Dezeen Magazine

Safdie Architects' Qorner tower for Quito to feature "hillside of terraces"

Volumes stagger in and out to create planted balconies and overhangs at the edges of this residential tower that Moshe Safdie's architecture firm has revealed for Quito, Ecuador.

Safdie Architects has designed the 24-storey Qorner for a small corner plot along Avenida Portugal – a busy shopping street in the Ecuadorian capital.

Qorner by Safdie Architects

Floors will comprise a series of cuboids that are shifted in and out to form an undulated profile on the east- and west-facing sides.

Planted terraces at the ends will offer views of the cityscape – including the 165.5-acre (67-hectare) La Carolina Park on the western side, and volcanoes surrounding the city – while overhangs will provide shade.

Qorner by Safdie Architects

"The building profile steps back to reveal a 'hillside' of terraces, and also steps forward to create a 'cliff face'," said the firm in a statement on its website.

Safdie Architects has teamed up with local construction firm Uribe & Schwarzkopf on the project, which will become one of the city's tallest towers once built.

Qorner by Safdie Architects

The firm came up with the stacked and staggered arrangement in response to the tight site, with the aim to offer residences access to outdoor space and natural light. All planting covering the building will be indigenous.

Qorner by Safdie Architects

"We pride ourselves on developing projects unique to the place and programme, and at the same time, incorporating principles that have long guided our work," said Moshe Safdie in a project statement.

"While our projects around the world are diverse, our principles remain steadfast for each one: access to green space, the maximisation of daylight and views in each dwelling, and fostering a sense of a 'vertical neighbourhood' wherein each apartment forms part of a greater whole," he added.

Qorner by Safdie Architects

Residents will access terraces from living areas via large operable glass walls, which will also offer views from inside the apartments.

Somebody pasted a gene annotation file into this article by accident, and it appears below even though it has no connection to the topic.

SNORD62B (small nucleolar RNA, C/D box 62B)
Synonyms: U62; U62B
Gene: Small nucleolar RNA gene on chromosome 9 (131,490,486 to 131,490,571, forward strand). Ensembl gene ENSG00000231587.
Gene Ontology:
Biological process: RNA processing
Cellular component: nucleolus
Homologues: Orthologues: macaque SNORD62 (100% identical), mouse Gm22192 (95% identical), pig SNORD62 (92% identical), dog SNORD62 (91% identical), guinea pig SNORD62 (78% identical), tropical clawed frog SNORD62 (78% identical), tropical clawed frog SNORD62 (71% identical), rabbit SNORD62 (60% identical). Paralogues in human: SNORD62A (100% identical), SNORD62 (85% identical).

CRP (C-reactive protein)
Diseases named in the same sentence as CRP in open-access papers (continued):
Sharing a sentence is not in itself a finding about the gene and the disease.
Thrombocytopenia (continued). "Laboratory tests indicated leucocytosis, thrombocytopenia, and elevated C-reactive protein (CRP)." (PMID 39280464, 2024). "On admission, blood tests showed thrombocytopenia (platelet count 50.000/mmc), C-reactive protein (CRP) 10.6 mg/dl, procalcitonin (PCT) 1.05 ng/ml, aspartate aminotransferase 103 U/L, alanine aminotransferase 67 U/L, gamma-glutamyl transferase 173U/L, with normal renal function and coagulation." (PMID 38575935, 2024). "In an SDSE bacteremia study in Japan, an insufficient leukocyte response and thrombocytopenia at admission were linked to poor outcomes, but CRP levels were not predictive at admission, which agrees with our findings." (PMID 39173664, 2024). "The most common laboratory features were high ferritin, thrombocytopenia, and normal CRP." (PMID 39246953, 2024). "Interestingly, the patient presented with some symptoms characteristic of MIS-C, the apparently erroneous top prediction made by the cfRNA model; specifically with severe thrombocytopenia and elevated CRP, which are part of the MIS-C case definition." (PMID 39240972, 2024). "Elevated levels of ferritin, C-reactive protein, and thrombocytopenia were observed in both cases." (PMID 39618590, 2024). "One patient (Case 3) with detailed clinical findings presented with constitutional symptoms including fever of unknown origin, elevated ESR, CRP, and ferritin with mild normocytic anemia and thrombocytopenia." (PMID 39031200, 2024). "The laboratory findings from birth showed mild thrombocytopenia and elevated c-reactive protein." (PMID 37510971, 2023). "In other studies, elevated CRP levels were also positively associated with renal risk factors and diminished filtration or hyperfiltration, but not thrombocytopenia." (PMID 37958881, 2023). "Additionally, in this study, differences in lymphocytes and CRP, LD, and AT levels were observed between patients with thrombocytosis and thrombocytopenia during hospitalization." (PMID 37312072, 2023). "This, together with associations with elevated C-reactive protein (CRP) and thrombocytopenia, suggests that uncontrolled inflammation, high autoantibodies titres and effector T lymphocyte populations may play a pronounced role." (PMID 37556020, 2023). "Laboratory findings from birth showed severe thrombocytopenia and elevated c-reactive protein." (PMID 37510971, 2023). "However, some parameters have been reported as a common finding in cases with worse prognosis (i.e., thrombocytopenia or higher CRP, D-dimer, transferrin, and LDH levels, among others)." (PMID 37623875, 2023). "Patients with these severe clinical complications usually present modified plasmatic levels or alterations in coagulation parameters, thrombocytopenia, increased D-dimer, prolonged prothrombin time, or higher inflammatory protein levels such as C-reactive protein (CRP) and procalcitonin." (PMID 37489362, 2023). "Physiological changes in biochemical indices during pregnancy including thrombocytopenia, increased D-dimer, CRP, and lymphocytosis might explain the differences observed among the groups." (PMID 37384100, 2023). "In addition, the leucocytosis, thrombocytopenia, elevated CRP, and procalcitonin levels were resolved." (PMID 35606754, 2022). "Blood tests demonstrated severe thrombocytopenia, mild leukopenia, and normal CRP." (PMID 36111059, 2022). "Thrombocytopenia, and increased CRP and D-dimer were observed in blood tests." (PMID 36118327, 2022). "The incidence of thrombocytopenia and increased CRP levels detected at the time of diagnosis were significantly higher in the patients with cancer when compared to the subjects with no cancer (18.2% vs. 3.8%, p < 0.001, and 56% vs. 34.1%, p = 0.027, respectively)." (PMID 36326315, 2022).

The north and south facades will be flat, and punctured by large square windows fitted with sliding glass doors. Railings will front the windows openings so that, despite the height of the tower, residents will be able to open them up and allow for cross ventilation.

The two flat walls will form part of the tower's main structural system, which is designed to allow homes to remain free of load-bearing partitions, and provide a variety of internal arrangements.

The structure comprises perimeter concrete walls and columns, and a central core for stabilising – marked on the exterior by a strip of green wall that runs up the north elevation.

Qorner by Safdie Architects

Other features of the Qorner tower will include a covered rooftop garden with an infinity swimming pool along the edge.

Shops and restaurants will be located on the ground floor. This level will be set back from the street to allow for a "generous" pavement.

Qorner by Safdie Architects

Canadian-Israeli architect Safdie is perhaps best known for Montreal's Habitat 67, which provided a pioneering example of modular concrete housing. He founded his eponymous firm in 1964, and is leading the Qorner project with firm principals Jaron Lubin and Sean Scensor.

Qorner by Safdie Architects

Slated for completion in 2020, Qorner joins a host of projects Safdie Architects is currently working on in South America. These include the Albert Einstein Education and Research Center in São Paulo, Brazil, and the Serena Del Mar Hospital in Cartagena, Colombia.

The firm also recently completed a set of stepped homes on a hill overlooking the Yangtze River in Chongqing, China.

Renderings are courtesy of Safdie Architects.

Project credits:

Design architect: Safdie Architects
Executive architect: Uribe & Schwarzkopf
Structural engineers: Arup and Fernando Romo
Landscape design consultant: Greenstar